Take the 2-minute tour ×
Stack Overflow is a question and answer site for professional and enthusiast programmers. It's 100% free, no registration required.

I'm working on an application where a lot of data is inserted into an SQL database at once. I use LINQ to SQL, and have something like this as my insert operation:

foreach (var obj in objects) { context.InsertOnSubmit(obj); } context.SubmitChanges();

Here's the problem: If I get an exception (for instance, DuplicateKeyException), I've NO CLUE what object caused the problem. The only information I'm getting is that at least one of the objects contains key values that are identical to some other key in the database.

Is it possible to extract more information about what object(s) caused the conflict?

Of course, I could call SubmitChanges after each and every InsertOnSubmit, but with the amount of data I'm inserting, this is incredibly slow.

Anyone have any tips for me? Thanks!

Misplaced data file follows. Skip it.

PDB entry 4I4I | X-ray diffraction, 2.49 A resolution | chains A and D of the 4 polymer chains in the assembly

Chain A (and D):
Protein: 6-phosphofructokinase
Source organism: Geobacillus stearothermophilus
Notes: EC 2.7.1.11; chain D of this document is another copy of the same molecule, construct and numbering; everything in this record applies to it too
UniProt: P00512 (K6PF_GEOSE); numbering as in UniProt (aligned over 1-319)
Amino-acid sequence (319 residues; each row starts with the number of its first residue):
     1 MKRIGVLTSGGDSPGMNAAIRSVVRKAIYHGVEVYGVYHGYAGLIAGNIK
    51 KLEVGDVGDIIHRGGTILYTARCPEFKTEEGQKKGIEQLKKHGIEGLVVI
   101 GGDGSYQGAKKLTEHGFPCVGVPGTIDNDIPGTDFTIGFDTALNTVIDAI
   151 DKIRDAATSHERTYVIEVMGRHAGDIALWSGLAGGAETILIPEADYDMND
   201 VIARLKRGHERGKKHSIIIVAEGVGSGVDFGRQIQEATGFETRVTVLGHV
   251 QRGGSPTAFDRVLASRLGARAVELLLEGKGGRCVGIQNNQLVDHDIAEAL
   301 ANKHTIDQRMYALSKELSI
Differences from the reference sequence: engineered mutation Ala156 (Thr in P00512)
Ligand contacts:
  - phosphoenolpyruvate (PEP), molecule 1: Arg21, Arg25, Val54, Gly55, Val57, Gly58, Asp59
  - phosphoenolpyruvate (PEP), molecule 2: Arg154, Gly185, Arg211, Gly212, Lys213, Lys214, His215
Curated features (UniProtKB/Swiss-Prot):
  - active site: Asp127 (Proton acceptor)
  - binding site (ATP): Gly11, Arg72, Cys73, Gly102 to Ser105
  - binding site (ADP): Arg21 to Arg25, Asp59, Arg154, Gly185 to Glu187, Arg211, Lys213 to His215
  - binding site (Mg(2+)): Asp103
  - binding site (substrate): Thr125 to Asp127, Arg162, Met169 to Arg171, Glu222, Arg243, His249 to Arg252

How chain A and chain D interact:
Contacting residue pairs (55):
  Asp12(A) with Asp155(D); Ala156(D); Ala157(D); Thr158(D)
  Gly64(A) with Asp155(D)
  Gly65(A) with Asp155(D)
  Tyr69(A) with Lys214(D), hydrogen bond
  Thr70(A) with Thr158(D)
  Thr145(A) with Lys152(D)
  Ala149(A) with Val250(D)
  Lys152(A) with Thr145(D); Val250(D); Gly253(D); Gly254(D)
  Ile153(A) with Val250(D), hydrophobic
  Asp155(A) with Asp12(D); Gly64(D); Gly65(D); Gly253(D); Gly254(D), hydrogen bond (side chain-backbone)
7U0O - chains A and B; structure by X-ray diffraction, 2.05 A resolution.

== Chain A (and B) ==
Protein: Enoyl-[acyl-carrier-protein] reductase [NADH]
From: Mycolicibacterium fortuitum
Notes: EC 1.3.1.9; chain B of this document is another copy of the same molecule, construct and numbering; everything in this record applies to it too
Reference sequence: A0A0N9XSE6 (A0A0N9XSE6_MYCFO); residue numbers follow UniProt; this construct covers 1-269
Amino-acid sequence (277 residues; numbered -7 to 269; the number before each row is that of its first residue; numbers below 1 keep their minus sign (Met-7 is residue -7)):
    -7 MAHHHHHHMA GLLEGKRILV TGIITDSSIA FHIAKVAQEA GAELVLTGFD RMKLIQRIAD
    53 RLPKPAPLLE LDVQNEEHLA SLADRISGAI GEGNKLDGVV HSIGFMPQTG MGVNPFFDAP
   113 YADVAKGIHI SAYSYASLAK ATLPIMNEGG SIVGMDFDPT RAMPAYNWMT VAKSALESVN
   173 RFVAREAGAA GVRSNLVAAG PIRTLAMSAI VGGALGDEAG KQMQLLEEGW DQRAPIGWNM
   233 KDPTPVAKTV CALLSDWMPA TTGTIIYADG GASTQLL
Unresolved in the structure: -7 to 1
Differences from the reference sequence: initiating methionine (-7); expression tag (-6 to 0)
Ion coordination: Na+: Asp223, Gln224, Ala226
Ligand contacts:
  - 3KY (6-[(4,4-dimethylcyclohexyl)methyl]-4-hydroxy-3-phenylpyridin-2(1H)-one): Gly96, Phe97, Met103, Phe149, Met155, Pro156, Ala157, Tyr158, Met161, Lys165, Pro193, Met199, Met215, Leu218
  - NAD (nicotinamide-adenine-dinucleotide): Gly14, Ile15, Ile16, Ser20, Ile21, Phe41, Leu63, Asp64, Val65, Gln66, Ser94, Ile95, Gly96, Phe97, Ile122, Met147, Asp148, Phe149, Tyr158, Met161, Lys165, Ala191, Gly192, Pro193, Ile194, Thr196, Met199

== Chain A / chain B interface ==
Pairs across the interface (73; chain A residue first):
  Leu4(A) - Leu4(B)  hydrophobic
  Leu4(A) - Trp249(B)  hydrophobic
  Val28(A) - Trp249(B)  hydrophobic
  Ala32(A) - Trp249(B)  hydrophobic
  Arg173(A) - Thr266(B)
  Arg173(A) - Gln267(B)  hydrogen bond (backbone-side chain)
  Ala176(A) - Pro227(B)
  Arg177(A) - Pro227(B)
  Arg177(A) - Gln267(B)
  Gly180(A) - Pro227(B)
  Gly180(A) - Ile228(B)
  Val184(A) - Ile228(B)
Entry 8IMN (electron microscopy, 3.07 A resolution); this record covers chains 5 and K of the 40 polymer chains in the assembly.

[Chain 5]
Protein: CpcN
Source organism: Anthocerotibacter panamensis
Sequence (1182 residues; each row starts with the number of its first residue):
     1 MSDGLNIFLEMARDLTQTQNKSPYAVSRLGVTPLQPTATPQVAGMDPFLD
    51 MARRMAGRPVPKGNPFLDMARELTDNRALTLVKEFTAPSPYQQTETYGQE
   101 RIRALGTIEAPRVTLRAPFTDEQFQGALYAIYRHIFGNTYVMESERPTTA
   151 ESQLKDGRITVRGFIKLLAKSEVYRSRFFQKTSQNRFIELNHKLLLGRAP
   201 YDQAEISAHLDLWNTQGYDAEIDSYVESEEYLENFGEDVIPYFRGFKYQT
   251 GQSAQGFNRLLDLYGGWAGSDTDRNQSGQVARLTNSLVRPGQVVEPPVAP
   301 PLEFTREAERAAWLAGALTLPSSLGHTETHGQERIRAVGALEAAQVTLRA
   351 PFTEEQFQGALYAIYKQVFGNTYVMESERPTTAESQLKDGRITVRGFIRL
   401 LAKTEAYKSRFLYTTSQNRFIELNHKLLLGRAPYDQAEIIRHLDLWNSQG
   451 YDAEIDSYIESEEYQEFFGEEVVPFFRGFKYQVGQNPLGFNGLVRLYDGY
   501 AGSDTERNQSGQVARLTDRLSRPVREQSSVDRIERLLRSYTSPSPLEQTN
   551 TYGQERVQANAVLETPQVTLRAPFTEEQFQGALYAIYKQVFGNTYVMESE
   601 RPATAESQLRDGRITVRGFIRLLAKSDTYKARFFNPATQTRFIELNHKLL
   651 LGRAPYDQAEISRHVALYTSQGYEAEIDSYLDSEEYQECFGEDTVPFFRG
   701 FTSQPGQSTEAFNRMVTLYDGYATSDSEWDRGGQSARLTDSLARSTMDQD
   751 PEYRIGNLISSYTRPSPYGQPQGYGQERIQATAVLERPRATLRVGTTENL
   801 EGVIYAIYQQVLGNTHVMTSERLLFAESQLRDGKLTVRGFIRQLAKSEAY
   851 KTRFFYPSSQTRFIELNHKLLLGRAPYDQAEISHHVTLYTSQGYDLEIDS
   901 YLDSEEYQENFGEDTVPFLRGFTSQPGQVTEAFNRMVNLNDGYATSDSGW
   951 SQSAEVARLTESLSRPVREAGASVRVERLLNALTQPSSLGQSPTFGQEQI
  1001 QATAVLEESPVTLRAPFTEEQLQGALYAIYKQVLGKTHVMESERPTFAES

share|improve this question
    
Hallgeir : Did you get the answer you were looking for? If so, could you please accept it? If not, could you clarify what you are still looking for? Usually, the more information you provide, the more likely it is someone can help you. –  MaasSql Jul 1 '10 at 0:41

2 Answers 2

up vote 1 down vote accepted

Friend, I'm not trying to be a smart alec, and perhaps I am succeeding anyways, but my main suggestion is that you abandon linq for use in data loads. SSIS produces simple, efficient and easy to maintain code for ETL work. Reason being, it was designed to do just that.

Secondly, you don't specify what type of exception is being thrown, nor if that exception when presented to you contains a non null inner exception. That's the first place I would look.

Good luck.

share|improve this answer
    
Thanks for the tip... I will look into this! –  Hallgeir Jul 2 '10 at 12:30

I'm using Linq to sql for bulk inserts. It's slow, It's not designed for that, but it just fits nicely with my scenario.

I'm using ctx.Log to track errors. There are nice examples on http://damieng.com/blog/2008/07/30/linq-to-sql-log-to-debug-window-file-memory-or-multiple-writers

Also, I'm using ctx.Log to get progress bar, you might find that usefull. More details are available on my blog post http://epandzo.wordpress.com/2011/01/02/linq-to-sql-ctx-submitchanges-progress/

and stackoverflow question LINQ to SQL SubmitChangess() progress

share|improve this answer

Your Answer

 
discard

By posting your answer, you agree to the privacy policy and terms of service.

Not the answer you're looking for? Browse other questions tagged or ask your own question.